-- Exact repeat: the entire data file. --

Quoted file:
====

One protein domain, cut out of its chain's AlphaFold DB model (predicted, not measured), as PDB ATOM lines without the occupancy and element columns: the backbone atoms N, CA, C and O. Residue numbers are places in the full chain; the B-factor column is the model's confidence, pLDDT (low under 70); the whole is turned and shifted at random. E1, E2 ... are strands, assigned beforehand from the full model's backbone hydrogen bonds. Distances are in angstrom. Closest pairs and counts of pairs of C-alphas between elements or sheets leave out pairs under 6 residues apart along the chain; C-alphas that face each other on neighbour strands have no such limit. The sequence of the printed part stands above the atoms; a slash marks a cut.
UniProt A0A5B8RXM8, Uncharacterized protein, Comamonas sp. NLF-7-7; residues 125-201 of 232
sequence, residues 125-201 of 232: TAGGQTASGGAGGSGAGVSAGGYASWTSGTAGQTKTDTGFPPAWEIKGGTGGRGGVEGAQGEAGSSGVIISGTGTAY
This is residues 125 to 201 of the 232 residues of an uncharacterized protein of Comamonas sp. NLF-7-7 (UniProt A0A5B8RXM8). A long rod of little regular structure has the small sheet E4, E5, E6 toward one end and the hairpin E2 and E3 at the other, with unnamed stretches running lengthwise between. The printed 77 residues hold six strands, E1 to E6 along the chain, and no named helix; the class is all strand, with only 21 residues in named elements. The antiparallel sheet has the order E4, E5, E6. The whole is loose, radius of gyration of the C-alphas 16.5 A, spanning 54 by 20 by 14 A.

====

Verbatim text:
One protein domain, cut out of its chain's AlphaFold DB model (predicted, not measured), as PDB ATOM lines without the occupancy and element columns: the backbone atoms N, CA, C and O. Residue numbers are places in the full chain; the B-factor column is the model's confidence, pLDDT (low under 70); the whole is turned and shifted at random. E1, E2 ... are strands, assigned beforehand from the full model's backbone hydrogen bonds. Distances are in angstrom. Closest pairs and counts of pairs of C-alphas between elements or sheets leave out pairs under 6 residues apart along the chain; C-alphas that face each other on neighbour strands have no such limit. The sequence of the printed part stands above the atoms; a slash marks a cut.
UniProt A0A5B8RXM8, Uncharacterized protein, Comamonas sp. NLF-7-7; residues 125-201 of 232
sequence, residues 125-201 of 232: TAGGQTASGGAGGSGAGVSAGGYASWTSGTAGQTKTDTGFPPAWEIKGGTGGRGGVEGAQGEAGSSGVIISGTGTAY
This is residues 125 to 201 of the 232 residues of an uncharacterized protein of Comamonas sp. NLF-7-7 (UniProt A0A5B8RXM8). A long rod of little regular structure has the small sheet E4, E5, E6 toward one end and the hairpin E2 and E3 at the other, with unnamed stretches running lengthwise between. The printed 77 residues hold six strands, E1 to E6 along the chain, and no named helix; the class is all strand, with only 21 residues in named elements. The antiparallel sheet has the order E4, E5, E6. The whole is loose, radius of gyration of the C-alphas 16.5 A, spanning 54 by 20 by 14 A.